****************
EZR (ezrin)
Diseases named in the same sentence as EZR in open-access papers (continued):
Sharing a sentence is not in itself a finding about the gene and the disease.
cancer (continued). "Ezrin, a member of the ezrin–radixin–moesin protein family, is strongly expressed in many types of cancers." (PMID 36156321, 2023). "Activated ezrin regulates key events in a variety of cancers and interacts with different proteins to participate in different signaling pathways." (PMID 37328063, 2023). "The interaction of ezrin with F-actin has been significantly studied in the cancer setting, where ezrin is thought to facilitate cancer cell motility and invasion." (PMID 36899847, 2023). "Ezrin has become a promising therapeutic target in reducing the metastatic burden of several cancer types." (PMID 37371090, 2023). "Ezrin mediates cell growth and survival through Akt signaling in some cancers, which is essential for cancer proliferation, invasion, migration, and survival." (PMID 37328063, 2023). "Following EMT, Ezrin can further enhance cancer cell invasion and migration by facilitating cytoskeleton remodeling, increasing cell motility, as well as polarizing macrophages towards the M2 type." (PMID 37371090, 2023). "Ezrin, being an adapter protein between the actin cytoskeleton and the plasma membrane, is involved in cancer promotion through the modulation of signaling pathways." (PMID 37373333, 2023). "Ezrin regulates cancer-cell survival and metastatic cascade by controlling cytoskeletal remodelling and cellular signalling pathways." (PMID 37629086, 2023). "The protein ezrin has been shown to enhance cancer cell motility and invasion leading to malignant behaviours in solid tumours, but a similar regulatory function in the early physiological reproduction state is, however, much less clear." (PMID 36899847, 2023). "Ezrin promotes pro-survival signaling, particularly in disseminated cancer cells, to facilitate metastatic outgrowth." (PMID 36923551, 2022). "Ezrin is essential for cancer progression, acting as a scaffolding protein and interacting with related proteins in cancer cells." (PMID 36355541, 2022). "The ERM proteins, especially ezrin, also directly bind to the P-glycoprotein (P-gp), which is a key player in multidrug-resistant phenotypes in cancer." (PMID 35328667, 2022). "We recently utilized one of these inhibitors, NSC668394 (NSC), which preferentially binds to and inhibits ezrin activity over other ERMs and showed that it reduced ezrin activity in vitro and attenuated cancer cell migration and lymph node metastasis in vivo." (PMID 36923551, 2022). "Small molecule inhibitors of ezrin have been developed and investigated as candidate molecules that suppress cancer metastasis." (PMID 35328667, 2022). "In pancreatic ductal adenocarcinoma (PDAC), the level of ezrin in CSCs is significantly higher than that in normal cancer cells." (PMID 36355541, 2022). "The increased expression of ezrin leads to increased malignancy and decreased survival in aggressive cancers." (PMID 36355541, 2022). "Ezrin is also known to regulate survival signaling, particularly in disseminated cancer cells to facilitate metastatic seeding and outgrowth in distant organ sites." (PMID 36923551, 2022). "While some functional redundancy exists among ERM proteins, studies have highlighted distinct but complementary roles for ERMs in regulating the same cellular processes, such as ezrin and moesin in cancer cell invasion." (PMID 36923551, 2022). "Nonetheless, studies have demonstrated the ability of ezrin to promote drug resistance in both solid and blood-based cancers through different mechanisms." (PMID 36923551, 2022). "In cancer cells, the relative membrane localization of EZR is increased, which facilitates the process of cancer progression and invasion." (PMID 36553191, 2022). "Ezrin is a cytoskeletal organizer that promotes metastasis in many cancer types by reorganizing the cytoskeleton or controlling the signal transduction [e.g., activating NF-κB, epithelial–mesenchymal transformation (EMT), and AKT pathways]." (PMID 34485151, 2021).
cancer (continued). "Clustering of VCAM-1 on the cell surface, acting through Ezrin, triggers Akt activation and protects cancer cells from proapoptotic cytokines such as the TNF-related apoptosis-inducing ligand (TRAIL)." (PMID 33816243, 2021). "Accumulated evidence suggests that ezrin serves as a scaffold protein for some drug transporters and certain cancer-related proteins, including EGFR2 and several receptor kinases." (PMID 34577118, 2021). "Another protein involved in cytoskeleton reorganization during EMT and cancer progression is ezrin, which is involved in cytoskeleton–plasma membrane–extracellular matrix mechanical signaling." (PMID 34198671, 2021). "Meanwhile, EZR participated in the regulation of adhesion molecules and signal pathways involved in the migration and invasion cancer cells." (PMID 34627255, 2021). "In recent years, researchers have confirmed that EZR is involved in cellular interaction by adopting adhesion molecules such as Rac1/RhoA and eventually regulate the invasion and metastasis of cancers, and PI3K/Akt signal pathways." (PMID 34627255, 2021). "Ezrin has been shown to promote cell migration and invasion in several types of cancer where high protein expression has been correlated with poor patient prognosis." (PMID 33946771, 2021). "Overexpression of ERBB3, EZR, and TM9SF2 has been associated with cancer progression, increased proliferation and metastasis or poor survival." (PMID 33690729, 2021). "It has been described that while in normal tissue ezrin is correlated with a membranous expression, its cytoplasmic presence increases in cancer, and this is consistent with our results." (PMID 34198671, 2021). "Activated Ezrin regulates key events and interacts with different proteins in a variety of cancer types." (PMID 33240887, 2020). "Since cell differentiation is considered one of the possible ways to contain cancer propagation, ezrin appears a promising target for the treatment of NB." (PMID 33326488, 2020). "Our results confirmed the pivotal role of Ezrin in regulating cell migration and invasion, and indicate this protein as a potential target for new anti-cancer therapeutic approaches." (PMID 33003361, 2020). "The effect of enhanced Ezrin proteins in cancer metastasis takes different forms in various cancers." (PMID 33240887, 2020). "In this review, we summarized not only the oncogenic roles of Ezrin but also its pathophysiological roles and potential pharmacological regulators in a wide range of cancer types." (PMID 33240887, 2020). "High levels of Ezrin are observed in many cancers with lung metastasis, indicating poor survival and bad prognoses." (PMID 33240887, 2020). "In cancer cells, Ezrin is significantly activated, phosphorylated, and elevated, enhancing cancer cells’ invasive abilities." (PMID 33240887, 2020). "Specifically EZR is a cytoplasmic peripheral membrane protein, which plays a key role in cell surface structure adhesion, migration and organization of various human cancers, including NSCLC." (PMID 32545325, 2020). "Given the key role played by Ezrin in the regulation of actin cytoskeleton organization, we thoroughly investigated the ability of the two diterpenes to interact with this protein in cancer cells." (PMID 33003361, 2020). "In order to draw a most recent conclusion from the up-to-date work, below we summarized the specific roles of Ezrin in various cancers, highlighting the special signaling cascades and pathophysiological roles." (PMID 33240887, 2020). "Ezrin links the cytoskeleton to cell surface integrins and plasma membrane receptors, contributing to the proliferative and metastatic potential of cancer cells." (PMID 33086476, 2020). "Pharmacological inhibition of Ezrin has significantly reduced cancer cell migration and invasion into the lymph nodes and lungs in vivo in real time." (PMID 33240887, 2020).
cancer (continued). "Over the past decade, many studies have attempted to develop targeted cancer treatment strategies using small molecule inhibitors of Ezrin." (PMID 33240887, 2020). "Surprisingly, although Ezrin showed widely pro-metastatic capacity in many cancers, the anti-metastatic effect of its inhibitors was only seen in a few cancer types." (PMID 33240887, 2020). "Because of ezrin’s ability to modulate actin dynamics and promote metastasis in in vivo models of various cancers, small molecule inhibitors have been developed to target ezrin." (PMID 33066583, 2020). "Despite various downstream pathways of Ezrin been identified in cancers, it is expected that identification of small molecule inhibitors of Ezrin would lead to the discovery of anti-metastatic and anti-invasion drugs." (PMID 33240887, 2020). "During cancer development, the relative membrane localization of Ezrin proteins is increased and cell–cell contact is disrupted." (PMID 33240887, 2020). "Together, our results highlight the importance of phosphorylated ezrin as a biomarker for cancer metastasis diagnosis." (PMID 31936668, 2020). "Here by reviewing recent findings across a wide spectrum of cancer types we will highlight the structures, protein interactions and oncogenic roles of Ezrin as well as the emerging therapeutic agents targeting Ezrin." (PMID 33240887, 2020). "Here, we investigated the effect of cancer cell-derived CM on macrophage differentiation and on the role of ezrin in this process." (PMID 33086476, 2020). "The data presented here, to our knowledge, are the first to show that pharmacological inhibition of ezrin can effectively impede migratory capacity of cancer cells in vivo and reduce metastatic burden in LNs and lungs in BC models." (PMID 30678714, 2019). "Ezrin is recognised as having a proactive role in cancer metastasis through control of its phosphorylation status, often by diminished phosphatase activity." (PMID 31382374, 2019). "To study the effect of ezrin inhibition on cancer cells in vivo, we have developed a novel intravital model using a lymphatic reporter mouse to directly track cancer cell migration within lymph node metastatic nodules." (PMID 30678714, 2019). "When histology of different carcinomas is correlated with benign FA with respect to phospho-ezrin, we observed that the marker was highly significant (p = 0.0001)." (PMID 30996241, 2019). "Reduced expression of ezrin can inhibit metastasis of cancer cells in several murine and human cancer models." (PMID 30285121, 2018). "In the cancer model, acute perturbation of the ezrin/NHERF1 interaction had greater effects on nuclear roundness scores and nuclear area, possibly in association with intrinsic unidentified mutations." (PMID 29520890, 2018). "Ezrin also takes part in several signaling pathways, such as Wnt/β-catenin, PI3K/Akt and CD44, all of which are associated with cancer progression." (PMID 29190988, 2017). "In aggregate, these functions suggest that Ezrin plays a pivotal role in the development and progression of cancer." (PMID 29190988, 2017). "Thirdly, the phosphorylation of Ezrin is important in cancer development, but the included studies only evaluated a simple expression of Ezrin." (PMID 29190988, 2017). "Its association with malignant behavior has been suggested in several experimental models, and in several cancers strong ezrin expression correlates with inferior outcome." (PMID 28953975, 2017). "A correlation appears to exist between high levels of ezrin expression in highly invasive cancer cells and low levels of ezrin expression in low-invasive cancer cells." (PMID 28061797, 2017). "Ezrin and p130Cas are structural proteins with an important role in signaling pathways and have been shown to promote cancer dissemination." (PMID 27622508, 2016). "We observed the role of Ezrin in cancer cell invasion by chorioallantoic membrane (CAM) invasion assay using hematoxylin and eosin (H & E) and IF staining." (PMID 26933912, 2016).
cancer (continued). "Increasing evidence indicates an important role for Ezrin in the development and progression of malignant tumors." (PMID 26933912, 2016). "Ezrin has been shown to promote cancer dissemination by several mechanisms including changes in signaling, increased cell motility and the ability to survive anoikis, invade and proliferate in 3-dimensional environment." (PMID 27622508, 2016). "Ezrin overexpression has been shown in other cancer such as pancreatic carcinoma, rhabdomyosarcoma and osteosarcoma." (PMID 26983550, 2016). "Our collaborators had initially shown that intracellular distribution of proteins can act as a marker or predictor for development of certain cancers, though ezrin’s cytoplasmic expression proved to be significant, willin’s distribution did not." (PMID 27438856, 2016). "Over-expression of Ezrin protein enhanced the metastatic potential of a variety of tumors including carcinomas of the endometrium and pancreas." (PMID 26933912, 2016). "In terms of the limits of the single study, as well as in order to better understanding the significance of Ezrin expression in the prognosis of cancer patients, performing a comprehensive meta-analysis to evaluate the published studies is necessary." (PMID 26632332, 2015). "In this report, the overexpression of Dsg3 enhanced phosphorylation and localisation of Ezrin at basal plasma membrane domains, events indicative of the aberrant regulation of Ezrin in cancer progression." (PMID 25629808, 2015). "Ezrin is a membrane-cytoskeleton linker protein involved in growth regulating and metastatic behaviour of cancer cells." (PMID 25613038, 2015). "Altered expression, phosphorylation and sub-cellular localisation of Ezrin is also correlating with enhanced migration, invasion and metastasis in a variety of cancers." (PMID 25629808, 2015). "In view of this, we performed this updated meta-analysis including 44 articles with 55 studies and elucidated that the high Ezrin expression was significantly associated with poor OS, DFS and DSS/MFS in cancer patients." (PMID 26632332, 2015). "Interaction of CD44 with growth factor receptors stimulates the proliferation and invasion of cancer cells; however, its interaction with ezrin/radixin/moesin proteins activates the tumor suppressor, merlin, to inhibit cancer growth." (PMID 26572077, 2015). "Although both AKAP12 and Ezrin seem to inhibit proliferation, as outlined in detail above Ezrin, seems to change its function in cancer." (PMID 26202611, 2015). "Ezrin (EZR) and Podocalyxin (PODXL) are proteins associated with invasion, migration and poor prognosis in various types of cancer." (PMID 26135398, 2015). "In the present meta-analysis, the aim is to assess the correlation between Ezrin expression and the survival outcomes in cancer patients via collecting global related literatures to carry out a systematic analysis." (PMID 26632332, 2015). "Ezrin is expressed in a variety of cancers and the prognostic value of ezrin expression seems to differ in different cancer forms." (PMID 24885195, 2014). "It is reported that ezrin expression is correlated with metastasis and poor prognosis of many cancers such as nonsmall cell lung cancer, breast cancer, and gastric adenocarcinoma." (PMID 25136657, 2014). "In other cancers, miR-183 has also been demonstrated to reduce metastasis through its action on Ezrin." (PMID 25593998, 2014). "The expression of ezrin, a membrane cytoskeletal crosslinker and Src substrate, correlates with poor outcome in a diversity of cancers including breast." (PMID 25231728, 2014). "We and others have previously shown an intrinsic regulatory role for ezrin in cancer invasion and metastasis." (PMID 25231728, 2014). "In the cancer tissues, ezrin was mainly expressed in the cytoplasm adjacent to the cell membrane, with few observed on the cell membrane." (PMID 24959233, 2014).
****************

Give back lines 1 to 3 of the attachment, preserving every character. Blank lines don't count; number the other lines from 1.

EZR (ezrin)
Diseases named in the same sentence as EZR in open-access papers (continued):
Sharing a sentence is not in itself a finding about the gene and the disease.